The Botanical Garden of Curitiba (The Jardim Botânico de Curitiba in Portuguese) is an iconic selection of greenhouses and parkland nestled in Southern Brazil’s state of Paraná. A major tourist attraction in the region, the landmark is recognised as the unofficial symbol of the city and features in many advertising campaigns.
Beyond being a postcard location and a place for leisure and recreation, the Botanical Gardens function to provide a hub for environmental education, preservation, and nature conservation in the city. The centre showcases a wide variety of beautiful plants to the public but its core objectives are in cultivating, protecting, studying and reproducing them.
Expanding just over 450 square metres, the main greenhouse is not particularly large in size, but its eye catching design features are what sets it apart from the surrounding botanical gardens. White metal encases the entire structure, carving a sophisticated pattern across the greenhouse, while the three solitary art-nouveau style peaks, sculpted out of metal and glass stand proud.
The extensive Botanical Garden of Curitiba is home to many tropical plants from around the world, along with cascading waterfalls, fountains, and pools. Additional plants and floral displays can be found inside the main greenhouse where 24 flower beds – fenced off with ornamental and seasonal http://www.besttramadolonlinestore.com blooms – are split between six geometric garden areas. Each area is illuminated with Republican-style chandeliers which give the building a wonderful glow long after the sun goes down.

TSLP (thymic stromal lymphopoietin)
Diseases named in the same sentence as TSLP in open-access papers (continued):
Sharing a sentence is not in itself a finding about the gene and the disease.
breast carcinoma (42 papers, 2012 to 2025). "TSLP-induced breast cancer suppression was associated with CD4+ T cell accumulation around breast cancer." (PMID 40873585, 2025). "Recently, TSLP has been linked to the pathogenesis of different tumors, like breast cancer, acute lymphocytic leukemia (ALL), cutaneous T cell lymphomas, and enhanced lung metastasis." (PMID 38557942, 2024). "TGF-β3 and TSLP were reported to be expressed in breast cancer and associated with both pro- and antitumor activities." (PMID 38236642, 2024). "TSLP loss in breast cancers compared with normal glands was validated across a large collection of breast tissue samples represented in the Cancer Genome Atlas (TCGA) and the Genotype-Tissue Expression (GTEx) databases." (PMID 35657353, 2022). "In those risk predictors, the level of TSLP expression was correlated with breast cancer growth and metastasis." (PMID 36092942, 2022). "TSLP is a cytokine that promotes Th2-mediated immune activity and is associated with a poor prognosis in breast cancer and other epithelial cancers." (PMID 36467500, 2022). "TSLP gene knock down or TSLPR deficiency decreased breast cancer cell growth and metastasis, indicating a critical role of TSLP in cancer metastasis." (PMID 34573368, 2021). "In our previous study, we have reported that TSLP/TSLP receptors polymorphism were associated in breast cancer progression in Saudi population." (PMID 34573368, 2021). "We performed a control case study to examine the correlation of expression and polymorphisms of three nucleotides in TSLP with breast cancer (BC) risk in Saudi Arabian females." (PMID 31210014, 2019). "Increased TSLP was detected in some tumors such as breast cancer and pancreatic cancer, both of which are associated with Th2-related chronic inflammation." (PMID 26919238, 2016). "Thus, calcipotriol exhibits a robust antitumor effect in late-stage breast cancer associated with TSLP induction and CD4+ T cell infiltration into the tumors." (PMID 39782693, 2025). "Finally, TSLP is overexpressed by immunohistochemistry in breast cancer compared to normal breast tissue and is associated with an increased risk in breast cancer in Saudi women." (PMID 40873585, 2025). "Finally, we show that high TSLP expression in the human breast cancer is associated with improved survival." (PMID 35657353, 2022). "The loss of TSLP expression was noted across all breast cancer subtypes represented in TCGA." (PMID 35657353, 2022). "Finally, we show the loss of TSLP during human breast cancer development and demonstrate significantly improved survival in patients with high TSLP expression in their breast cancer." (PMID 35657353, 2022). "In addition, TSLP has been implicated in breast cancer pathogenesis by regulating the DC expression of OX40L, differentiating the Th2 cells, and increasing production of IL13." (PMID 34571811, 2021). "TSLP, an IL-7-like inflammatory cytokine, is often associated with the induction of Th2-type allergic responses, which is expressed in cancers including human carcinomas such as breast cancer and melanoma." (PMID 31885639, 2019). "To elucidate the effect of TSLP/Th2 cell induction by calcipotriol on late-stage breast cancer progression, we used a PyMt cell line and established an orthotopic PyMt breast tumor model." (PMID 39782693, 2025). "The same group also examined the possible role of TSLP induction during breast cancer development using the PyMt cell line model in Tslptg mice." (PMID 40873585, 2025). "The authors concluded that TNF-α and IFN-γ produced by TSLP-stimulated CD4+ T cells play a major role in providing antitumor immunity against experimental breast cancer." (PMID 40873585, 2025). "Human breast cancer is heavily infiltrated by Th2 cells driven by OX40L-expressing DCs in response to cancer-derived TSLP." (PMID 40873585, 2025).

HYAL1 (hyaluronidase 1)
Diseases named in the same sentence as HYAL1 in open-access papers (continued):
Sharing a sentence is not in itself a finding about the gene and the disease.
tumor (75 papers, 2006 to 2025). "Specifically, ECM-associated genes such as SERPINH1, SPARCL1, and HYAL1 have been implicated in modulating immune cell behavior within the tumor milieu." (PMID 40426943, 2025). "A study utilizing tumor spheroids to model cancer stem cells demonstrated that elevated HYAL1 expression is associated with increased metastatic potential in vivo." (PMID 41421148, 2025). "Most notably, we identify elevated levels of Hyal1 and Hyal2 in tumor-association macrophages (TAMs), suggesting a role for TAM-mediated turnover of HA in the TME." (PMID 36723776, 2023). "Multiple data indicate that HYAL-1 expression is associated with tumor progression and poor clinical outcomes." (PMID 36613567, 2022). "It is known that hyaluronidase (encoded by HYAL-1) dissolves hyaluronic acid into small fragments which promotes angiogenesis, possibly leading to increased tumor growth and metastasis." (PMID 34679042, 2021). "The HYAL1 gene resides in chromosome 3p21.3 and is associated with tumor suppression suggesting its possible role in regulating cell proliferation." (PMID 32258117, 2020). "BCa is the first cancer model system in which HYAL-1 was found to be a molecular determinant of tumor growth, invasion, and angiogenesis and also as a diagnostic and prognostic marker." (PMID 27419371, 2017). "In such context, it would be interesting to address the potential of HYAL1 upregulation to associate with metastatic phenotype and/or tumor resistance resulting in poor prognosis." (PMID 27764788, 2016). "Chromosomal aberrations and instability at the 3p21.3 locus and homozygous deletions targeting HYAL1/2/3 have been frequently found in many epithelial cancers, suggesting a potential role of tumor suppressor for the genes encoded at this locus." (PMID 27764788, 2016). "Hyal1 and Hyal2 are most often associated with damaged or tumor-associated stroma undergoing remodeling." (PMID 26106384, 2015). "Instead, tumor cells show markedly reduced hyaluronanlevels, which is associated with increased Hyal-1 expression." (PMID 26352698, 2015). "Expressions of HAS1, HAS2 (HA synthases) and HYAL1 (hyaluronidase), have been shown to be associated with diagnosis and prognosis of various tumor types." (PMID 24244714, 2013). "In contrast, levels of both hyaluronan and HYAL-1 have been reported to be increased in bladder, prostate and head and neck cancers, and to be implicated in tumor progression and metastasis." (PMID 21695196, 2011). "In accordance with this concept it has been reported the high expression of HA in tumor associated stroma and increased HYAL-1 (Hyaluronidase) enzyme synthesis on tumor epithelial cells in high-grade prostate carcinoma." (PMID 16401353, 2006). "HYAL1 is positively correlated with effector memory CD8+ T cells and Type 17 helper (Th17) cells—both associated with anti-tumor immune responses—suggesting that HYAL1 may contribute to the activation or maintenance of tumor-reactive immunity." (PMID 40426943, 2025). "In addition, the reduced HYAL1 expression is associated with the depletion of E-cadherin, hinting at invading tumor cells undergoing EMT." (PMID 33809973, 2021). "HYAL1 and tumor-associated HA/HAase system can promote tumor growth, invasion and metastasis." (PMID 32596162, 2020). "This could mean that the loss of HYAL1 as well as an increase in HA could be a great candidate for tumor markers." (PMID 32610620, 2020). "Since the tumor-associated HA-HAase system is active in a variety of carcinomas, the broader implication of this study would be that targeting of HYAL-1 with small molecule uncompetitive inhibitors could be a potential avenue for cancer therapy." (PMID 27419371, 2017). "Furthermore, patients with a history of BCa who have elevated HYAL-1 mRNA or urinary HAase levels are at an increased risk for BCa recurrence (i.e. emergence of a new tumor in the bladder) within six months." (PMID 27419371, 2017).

Located behind the greenhouse is the Museum of Franz Krajcberg – a Polish Brazillian, devoted to environmental conservation – another stunning example of glazed architecture, the space offers an auditum, multimedia classrooms, and exhibitions. On the other side of the grounds is the Botanical Museum consisting of a wooden building accessible via a wooden bridge. The museum is fronted by a wildlife pond populated by carp, herons, and turtles.
A huge contributing factor to giving the glasshouse its high profile status is the thematic lighting displays hosted throughout the year when the building glows with colourful lighting to symbolise awareness days or seasonal events and holidays.
The architecture of the Botanical Garden has inspired a number of other notable projects in the region, including the Pátio Higienópolis, and the Santa Catarina shopping precinct. The curvaceous building offers an important hub for environmental education and conservation, and has become an iconic symbol in the southern region of Brazil, and this is the reason we have chosen the Botanical Gardens of Curitiba as this month’s Westbury Pick.